- Your personal experience of the thrill of science; whether it is for the good of humanity or just learning more about how the universe works. It is here that the emotional aspect of science can come to the fore. To some of us, the hunting of the Higgs boson is more thrilling than hunting grizzly bears and probably more environmentally friendly. Using personal experience may seem as going against our training as scientist; but here we can learn from the professionals, those who sell religion or political parties: Do not talk about theology but your personal experience. Do not talk about the platform but your own experience. In the end, this may be a telling argument and it is important to counter the stereotype of the mad scientist in his (almost always male) laboratory plotting world domination or ignoring the obvious flaws in his theory and its disastrous side effects. Drs. Faustus and Frankenstein are never far from people’s conception of the scientist.
You would think that selling science would be easy. We have a well-defined technique, four hundred years of successes to prove its usefulness and the thrill of the hunt. But we are up against two formidable foes: competing world views and vested interests. If someone believes they will be raptured to Heaven in the near future, learning about the world below is not a high priority. Similarly if they subscribe to the old hymn, I Don’t Want to Get Adjusted to This World Below, finding a crack in which to start a conversation is difficult.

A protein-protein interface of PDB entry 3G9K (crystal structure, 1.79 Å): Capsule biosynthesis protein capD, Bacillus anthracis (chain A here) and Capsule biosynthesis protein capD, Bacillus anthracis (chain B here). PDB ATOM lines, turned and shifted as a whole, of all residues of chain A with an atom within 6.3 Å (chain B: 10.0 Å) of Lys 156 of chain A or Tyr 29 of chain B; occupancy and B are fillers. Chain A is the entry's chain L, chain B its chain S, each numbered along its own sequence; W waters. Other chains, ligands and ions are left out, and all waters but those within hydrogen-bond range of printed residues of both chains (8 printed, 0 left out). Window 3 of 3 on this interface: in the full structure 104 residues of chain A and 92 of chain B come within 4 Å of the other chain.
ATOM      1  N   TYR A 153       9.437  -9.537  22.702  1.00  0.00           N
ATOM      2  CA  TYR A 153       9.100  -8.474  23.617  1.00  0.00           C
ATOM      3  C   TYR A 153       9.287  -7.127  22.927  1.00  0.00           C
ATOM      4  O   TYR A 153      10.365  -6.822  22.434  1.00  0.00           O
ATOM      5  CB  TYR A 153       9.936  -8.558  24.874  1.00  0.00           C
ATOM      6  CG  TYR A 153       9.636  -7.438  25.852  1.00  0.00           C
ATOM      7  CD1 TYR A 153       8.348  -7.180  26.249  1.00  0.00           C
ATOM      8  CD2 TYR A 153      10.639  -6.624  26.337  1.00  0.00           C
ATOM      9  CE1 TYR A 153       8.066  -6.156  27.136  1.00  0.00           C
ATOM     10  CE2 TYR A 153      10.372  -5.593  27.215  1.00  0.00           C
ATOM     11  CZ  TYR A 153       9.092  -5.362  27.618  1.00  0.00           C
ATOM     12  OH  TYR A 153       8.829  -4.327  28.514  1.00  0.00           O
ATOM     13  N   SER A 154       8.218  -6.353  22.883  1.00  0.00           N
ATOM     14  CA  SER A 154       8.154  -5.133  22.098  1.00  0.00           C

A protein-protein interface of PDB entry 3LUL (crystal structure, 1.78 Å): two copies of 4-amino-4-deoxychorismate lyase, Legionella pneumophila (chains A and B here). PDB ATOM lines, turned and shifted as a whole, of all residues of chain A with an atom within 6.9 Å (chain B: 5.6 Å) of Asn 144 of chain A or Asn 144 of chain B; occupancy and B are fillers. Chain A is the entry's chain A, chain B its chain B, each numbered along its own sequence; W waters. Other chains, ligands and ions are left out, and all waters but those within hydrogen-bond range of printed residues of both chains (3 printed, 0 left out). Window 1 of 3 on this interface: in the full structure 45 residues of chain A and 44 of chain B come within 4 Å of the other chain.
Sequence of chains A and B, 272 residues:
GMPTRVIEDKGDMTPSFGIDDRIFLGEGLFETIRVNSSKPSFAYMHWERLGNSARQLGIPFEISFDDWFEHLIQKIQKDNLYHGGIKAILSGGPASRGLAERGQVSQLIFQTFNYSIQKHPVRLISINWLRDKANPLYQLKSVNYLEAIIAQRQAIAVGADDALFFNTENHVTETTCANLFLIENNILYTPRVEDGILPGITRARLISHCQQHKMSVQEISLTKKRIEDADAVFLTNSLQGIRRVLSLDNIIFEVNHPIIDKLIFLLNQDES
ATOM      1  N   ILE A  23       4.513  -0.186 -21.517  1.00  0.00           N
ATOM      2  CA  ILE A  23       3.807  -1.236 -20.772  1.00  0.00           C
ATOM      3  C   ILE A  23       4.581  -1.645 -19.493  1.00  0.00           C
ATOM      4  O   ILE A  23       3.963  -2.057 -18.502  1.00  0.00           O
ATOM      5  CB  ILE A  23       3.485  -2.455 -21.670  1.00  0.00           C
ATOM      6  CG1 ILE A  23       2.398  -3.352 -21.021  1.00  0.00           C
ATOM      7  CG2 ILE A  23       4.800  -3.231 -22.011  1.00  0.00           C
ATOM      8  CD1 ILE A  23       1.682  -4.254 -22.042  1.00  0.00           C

In the same vein, if you have spent your life building a tobacco empire the last thing you want is some scientist claiming tobacco causes cancer. Or if you have made selling tar-sands oil a key political plank, you do not want scientists claiming it is destroying the earth. In these cases, science, itself, tends to become the target of the counterattack. With the world’s best public-relations machines powered by religion, politics and vested interests in opposition it is not at all clear that the efforts to sell science will be successful. But we must try. The motivations are so compelling, we must try.